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Office of the future

Have a look round: at this moment, you are probably sitting on a chair at a desk, with a computer screen displaying this text for you to read. There may be a few cupboards or shelves on the wall. If you’re lucky, you might have a window that gives you enough daylight.

Is this really the kind of environment where you want to spend the rest of your working life? Probably not. Perhaps your dream is to work in a completely different kind of office, where there are no fixed seating arrangements or hierarchies, where a flexible design encourages creativity, and natural elements are integrated into the workspace.

Movement and calm

An idle dream? The Fraunhofer IAO research institute has already made the dream a reality. Many of Fraunhofer’s researchers are already working in a very different kind of environment – in ‘Office 21’ in Stuttgart, and in the ‘NextOfficeLab’ in Duisburg. It’s an office – but not as we know it. Here, no one has their own desk – instead, workers use whichever room is most suited to their current activity. Tomorrow’s workspace does not just consist of offices for one or two persons or groups: there is also a convivial ‘Partnerport’, an open space with special islands for meetings and grouped seating to encourage informal discussions. Anyone who needs to stretch their legs can use the small but well-appointed gym, with its own shower facilities, and if some quiet time is called for, there is an area with loungers, where workers can relax with the colour ambience and music that match their mood.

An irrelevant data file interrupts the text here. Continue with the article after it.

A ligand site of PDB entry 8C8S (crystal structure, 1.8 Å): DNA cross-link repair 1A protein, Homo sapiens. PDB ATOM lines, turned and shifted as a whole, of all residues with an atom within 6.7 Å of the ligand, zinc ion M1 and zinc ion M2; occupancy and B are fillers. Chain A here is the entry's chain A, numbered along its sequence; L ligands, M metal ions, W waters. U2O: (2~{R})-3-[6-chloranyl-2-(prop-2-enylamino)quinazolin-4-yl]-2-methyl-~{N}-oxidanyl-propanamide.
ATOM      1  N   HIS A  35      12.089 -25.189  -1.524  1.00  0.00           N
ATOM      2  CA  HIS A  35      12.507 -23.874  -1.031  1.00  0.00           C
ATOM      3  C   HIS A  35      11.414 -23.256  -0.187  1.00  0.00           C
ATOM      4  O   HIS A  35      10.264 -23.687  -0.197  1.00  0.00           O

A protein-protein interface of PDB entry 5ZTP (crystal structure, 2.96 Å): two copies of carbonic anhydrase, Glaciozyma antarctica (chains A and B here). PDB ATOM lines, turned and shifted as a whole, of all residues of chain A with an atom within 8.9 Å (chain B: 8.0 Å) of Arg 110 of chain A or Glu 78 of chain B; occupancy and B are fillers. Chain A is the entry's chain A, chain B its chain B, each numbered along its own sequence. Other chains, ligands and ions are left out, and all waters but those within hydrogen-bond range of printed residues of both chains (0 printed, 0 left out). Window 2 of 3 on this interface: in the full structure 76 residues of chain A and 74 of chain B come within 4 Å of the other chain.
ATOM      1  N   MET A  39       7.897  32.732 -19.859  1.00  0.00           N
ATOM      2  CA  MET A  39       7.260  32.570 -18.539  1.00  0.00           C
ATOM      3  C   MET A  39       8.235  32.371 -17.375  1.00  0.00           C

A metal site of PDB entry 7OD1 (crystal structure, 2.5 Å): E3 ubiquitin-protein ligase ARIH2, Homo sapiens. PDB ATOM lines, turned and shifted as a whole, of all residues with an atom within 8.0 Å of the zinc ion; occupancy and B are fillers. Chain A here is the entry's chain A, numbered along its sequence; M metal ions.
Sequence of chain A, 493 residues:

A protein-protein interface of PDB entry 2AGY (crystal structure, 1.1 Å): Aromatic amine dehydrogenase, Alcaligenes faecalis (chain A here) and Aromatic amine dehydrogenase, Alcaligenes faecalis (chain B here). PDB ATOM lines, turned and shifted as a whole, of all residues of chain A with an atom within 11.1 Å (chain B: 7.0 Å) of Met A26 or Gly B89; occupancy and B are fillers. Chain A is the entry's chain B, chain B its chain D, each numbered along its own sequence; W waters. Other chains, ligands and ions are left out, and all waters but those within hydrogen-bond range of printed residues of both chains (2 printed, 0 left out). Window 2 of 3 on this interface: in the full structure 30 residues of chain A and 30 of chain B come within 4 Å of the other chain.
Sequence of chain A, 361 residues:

Pure luxury? Not at all – for we are spending more and more time in the office. In Germany, 17 million employees – a full 50 per cent of the workforce – are now working in this kind of environment, compared with just 10 per cent 50 years ago. As the workload increases, a pleasant office environment with a good atmosphere becomes more and more important. Companies know that the investment pays off. Where knowledge and creativity count, staffing costs are generally very high – amounting to as much as 80 per cent of all costs. So if an attractive ‘office of the future’ boosts productivity by a few per cent, it is a more effective option than cutting staffing costs.